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  1. #1

    Twisted_Firestarter's Avatar

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    Mutiple ethernet cards to reduce lag/ping?

    Does anyone know much about using multiple ethernet cards in a single pc? Here's my scenario, I am often travelling and so find myself playing online from hotel rooms. Most of the rooms typically have wireless high-speed internet connections and they almost always have fairly low bandwidth caps. Being the bandwidth whore that I am, I've been pondering adding a second ethernet card to my PC, my theory being that there is probably some way to aggregate dual ethernet cards allowing me greater bandwidth and reducing my ping/lag when playing online. But, I'm not sure if this would work in fact since I think game server connections are ip-to-ip, i.e. only a single ethernet adapter would be connecting to the game server. Although dual-NICs would probably help for things like playing online while downloading, I'm thinking it won't make a difference as far as lag/ping in-game is concerned.

    Anyone have any thoughts on this?
    Twisted Firestarter
    a.k.a |TG| Harkonian

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  3. #2

    CK's Avatar

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    Re: Mutiple ethernet cards to reduce lag/ping?

    almost always have fairly low bandwidth caps
    How low?

    BF1942 even with large numbers of users ingame only uses around 8 KB/s down and 3-5 KB/s up (64 kbps down and 24-40 kbps up). I'm guessing that you are very unlikely to have a serious bottleneck in "your share" of the hotel's bandwidth.

    And besides that, I'm pretty sure that the game server just won't be able to handle it at all, it'll confuse the heck out of it. In fact I'm certain that even the game client won't handle it (you'll have two local IPs, unless the game client is built so as to be able to use both, it won't, it'll only use one).

    Multi-homing is only useful when the external connections are "coming in" to a hostname that is properly "multi-homed" and using a service that is listening to both interfaces and can handle it. You'd have to get further details about that from Apo or someone who knows more about that kind of stuff. I just know enough to be pretty sure it won't work for gaming.

    You'd be better off packing a cantenna and seeing if you can find any other wireless networks out your window/balcony with a higher signal to noise ratio with high bandwidth and lower latency internet connections. The cantenna might even improve your local hotel connection latency and bandwidth (if it happens to be bad in a given room, what with all the concrete walls and such).

    Cheers,

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    Re: Mutiple ethernet cards to reduce lag/ping?

    none at all...compleat waste of time (for the uses you've said)
    From Adam Webb

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    Re: Mutiple ethernet cards to reduce lag/ping?

    Thanks for the input guys. I wasn't very hopeful, but this hotel has such crappy latency that I'm grabbing at straws. Maybe I'll switch hotels next week.

    I've never heard of a cantenna, I'll check it out. Thanks!
    Twisted Firestarter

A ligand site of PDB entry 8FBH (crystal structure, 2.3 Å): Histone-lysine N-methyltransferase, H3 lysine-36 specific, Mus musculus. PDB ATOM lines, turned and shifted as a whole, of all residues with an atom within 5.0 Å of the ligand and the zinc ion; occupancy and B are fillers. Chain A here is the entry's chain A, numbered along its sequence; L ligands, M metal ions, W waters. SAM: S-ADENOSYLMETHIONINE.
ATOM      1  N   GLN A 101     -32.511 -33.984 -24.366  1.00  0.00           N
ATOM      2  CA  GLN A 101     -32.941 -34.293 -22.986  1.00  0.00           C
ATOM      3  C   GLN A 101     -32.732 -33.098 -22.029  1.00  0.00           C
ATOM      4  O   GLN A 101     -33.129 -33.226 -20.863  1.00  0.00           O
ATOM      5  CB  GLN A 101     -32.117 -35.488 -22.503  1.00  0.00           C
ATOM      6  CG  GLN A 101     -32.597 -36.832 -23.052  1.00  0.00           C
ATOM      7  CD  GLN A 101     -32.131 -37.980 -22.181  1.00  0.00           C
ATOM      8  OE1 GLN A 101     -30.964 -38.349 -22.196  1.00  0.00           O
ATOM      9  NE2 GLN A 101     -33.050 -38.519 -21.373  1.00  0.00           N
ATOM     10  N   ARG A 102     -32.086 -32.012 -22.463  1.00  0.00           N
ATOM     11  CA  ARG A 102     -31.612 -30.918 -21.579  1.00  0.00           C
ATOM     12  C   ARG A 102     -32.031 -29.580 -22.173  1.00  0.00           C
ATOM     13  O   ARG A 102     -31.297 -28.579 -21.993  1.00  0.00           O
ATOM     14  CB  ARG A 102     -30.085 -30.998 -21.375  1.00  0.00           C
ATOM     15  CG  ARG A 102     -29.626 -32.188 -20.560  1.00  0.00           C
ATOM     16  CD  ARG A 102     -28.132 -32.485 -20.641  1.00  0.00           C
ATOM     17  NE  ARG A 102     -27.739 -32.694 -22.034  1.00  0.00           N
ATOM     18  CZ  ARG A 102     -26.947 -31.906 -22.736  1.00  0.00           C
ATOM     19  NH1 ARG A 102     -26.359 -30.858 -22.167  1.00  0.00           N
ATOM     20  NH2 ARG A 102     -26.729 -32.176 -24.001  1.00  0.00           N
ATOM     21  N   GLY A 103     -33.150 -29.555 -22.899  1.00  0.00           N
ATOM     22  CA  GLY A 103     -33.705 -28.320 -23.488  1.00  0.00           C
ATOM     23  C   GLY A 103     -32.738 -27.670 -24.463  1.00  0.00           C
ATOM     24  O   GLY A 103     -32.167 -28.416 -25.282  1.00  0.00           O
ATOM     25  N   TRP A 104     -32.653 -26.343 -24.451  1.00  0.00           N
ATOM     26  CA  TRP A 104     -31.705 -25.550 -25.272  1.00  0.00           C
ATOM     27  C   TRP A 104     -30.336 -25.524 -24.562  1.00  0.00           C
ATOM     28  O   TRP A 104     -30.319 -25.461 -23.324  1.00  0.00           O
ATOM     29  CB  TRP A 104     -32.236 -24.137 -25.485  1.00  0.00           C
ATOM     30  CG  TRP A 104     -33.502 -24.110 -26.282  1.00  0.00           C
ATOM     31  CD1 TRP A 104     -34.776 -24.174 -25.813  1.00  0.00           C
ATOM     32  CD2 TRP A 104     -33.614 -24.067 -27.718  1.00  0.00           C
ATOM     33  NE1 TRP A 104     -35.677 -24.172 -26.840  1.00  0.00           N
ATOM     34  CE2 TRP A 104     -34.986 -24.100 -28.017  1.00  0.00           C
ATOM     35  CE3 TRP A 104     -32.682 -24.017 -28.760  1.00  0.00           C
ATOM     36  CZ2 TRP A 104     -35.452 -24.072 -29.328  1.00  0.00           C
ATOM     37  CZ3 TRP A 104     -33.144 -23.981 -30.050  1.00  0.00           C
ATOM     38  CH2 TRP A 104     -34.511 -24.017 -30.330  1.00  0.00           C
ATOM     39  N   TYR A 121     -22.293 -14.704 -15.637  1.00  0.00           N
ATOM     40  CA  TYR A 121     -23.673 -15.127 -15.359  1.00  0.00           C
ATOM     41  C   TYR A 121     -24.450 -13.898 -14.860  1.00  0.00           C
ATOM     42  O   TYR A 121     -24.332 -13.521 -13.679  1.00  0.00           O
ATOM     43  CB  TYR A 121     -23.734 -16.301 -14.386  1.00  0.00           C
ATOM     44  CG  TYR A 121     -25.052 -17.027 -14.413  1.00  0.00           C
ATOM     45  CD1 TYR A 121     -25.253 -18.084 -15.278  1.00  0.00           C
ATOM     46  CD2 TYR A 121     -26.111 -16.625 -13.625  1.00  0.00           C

a.k.a |TG| Harkonian

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    Re: Mutiple ethernet cards to reduce lag/ping?


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    Re: Mutiple ethernet cards to reduce lag/ping?

    Are you sure that's not just a pringles can with a plug on it? :-)

    Diplomacy is the art of saying "good doggie" while looking for a bigger stick.

    43452045524748454146204742204754202d204642424121

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    Re: Mutiple ethernet cards to reduce lag/ping?

    Quote Originally Posted by Apophis
    Are you sure that's not just a pringles can with a plug on it? :-)
    Not a bad mark-up though is it?!

    http://www.oreillynet.com/cs/weblog/view/wlg/448

    Now if I could just be bothered to paint some pringles tubes a pretty silver colour and sell them......

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    Re: Mutiple ethernet cards to reduce lag/ping?

    Quote Originally Posted by Apophis
    Are you sure that's not just a pringles can with a plug on it? :-)
    alot of people make these with pringle cans
    From Adam Webb

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  17. #9

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    Re: Mutiple ethernet cards to reduce lag/ping?

    Quote Originally Posted by Overlag
    alot of people make these with pringle cans
    My co-worker told me once that there was a can from a certain brand of Chile (hormel maybe) that made the best one.

    Some 3COM NICs (the 3C905C-TX-M in particular) will allow multi-plexing (I think that's the right term), but even if you had access to ALL the bandwidth in a single T1 (1.5 Mb/s) your one NIC is still 66.66 times faster. Considering (like was already posted) how little is used to connect to the server, adding another NIC would do squat. The bottleneck is not your PC, but the backbone to the ISP.

    Linking two NICs together is used primarily in high-volume File Servers. Also, I believe the switch you connect to would also need support for this. So unless they're running a couple of Cisco 2924's it's doubtful it'd work.

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